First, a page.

Other help may also be arranged. Some manufacturers issue coupons that parents can use to shop, or they give vouchers to pay for the diapers. The national companies may also coordinate fund raisers and partner with other regional businesses to help low income parents. Or they may provide surplus items to the diaper banks and non-profits that are listed below.
When you have a kid (or kids) in diapers, it can be absurd how fast those boxes get emptied. Many may be wondering if you can use food stamps to buy diapers, but unfortunately Supplemental Nutrition Assistance Program (SNAP) benefits can only be used to buy food items, according to the United States Department of Agriculture, Food and Nutrition Services.
Otherwise, another great option to save money on diapers is signing up for Amazon Family. You have to become an Amazon Prime Member (which means paying $99/year, however you can Try Amazon Prime with their 30-Day Free Trial first!) but you will get free two-day shipping on millions of items and unlimited music and video streaming along with your awesome diaper savings of 20% off diaper subscriptions! Plus, you can get a 15% Amazon Baby Registry completion discount. The diaper boxes from Amazon are also bigger and will cost less per diaper often than your local stores, plus you won’t have to spend gas to go pick it up!
I like to use my diaper pail for pee diapers only. For the poopy diapers, buy rolls of Arm and Hammer diaper disposal bags (mentioned above). Put your poopy diapers in the little bag and simply throw it out every night (outside, like in the big garbage can). Is it a pain? Yeah, sort of, but it’s the only real way to keep your nursery from smelling like, well, shit. Or you can just put the poop diapers in there and deal with the smell. Your choice.
Service Center of Catholic Social Services, main address 555 Dauphin Street, Mobile Alabama 36602, main phone 215-431-1511. In addition to free diapers, other government funded social services may be provided. This can include cribs for a thrift store, free formula, and applications for the WIC Special Supplemental Nutrition Program for Women, Infants, and Children program.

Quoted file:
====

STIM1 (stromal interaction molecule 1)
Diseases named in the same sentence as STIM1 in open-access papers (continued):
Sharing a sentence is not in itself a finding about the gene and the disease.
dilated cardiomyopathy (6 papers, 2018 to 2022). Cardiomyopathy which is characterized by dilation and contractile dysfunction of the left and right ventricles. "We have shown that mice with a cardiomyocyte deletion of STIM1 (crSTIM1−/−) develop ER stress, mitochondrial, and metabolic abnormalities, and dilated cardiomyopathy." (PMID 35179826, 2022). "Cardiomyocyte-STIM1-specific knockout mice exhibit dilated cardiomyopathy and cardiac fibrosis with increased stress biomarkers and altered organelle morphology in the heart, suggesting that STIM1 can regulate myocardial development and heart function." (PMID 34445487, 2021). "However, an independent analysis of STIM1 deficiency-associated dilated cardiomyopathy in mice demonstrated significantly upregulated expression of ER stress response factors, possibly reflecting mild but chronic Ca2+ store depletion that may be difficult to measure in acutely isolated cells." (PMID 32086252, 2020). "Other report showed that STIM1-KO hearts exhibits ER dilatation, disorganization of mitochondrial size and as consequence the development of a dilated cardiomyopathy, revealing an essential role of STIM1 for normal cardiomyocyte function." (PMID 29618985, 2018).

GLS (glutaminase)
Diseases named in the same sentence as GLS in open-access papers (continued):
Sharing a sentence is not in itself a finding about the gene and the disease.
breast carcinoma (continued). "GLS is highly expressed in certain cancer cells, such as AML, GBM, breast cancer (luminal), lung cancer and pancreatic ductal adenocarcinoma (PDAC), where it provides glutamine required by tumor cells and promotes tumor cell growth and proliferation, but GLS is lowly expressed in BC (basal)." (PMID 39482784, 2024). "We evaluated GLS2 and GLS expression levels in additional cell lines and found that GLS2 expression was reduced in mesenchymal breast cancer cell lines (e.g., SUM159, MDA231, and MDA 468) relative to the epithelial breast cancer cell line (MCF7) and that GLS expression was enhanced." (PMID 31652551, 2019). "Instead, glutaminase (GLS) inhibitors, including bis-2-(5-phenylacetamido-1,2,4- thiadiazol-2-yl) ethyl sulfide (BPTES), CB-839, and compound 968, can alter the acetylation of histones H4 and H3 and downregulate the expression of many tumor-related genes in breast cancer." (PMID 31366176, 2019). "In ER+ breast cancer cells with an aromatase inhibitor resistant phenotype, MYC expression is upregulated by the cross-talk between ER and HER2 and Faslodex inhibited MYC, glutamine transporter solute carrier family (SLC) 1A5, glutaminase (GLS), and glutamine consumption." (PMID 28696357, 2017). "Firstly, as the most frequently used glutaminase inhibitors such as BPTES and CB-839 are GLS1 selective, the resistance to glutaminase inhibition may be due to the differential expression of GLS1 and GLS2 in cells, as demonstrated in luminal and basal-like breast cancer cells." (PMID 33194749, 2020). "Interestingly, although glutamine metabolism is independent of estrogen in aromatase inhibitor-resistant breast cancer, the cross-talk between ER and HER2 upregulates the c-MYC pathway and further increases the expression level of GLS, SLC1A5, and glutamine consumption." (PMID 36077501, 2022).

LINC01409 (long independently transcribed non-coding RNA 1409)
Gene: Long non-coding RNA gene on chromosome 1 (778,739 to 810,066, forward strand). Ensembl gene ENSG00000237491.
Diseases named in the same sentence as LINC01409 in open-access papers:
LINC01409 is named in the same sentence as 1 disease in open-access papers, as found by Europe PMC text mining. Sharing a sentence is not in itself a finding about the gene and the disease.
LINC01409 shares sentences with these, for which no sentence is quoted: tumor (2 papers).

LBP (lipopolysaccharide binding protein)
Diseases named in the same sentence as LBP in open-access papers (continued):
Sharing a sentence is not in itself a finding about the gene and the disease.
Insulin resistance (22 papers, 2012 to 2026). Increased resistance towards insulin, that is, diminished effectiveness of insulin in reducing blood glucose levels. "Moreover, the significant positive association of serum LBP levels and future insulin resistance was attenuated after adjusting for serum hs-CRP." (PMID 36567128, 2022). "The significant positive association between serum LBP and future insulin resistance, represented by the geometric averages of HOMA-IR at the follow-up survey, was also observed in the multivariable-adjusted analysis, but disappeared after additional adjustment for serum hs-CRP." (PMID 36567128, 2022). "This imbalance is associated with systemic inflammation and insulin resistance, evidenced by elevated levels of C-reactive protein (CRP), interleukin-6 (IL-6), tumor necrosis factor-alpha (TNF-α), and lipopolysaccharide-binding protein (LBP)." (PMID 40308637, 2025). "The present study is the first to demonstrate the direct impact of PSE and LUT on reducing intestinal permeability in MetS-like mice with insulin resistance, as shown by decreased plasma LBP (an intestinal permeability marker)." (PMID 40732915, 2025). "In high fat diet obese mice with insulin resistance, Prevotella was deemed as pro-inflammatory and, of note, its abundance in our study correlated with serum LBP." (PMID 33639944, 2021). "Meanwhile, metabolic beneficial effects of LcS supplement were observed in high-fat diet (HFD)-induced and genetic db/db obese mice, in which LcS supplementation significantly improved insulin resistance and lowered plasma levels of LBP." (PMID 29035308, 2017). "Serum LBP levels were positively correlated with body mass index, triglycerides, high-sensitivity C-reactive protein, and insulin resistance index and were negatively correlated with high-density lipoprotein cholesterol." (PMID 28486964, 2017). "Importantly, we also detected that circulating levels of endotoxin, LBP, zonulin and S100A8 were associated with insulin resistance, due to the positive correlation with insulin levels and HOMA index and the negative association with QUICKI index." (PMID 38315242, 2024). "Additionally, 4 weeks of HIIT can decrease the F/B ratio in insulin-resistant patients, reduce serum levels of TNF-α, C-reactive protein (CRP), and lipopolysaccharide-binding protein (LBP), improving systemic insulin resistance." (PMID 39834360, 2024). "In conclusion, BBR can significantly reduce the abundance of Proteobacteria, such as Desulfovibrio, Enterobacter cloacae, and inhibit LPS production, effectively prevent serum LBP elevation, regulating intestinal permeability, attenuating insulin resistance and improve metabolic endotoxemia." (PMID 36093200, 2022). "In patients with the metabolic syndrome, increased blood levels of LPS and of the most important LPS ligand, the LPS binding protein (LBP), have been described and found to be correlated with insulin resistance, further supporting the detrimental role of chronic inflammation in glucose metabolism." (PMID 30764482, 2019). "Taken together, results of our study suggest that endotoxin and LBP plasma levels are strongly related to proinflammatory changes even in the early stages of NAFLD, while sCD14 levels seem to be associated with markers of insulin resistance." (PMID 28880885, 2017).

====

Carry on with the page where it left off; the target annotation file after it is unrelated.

Pampers Diapers and Huggies have a rewards program. They have unique one time use codes found inside the packages of diapers and some wipes. Save those and enter them on their websites (after making an account-when you sign up for pampers you will get 100 pts) When you have a certain amount of points, you can cash in for Free rewards. There are a ton of different items, and they change them too. When I reached 1,000 points I cashed out for a Dora Potty Seat for my youngest! Yay!
Boy or girl — Boys tend to pee more in the front of their diaper, and for girls, pee tends to collect in the middle and back. Boys often have leaky pee pee diapers because their little weenies point in a certain direction and they pee with direction and…force (ever seen a girl write her name in the snow? Didn’t think so). For boys, getting a snug fit around the thighs matters a lot.
In 1947, Scottish housewife Valerie Hunter Gordon started developing and making Paddi, a 2-part system consisting of a disposable pad (made of cellulose wadding covered with cotton wool) worn inside an adjustable plastic garment with press-studs/snaps. Initially, she used old parachutes for the garment. She applied for the patent in April 1948, and it was granted for the UK in October 1949. Initially, the big manufacturers were unable to see the commercial possibilities of disposable nappies. In 1948, Gordon made over 400 Paddis herself using her sewing machine at the kitchen table. Her husband had unsuccessfully approached several companies for help until he had a chance meeting with Sir Robert Robinson at a business dinner. In November 1949 Valerie Gordon signed a contract with Robinsons of Chesterfield who then went into full production. In 1950, Boots UK agreed to sell Paddi in all their branches. In 1951 the Paddi patent was granted for the USA and worldwide. Shortly after that, Playtex and several other large international companies tried unsuccessfully to buy out Paddi from Robinsons. Paddi was very successful for many years until the advent of 'all in one' diapers.
Destiny Diaper Bank covers the entire southwest Florida area. The non-profit almost 700,000 diapers a year to the low income and needy. They may also provide free samples or coupons to buy them. They have five sites throughout southwest Florida that they distribute diapers from, and also partner with local social service agencies. The group is run by volunteers. Cape Coral, Florida. Call (239)-549-2130.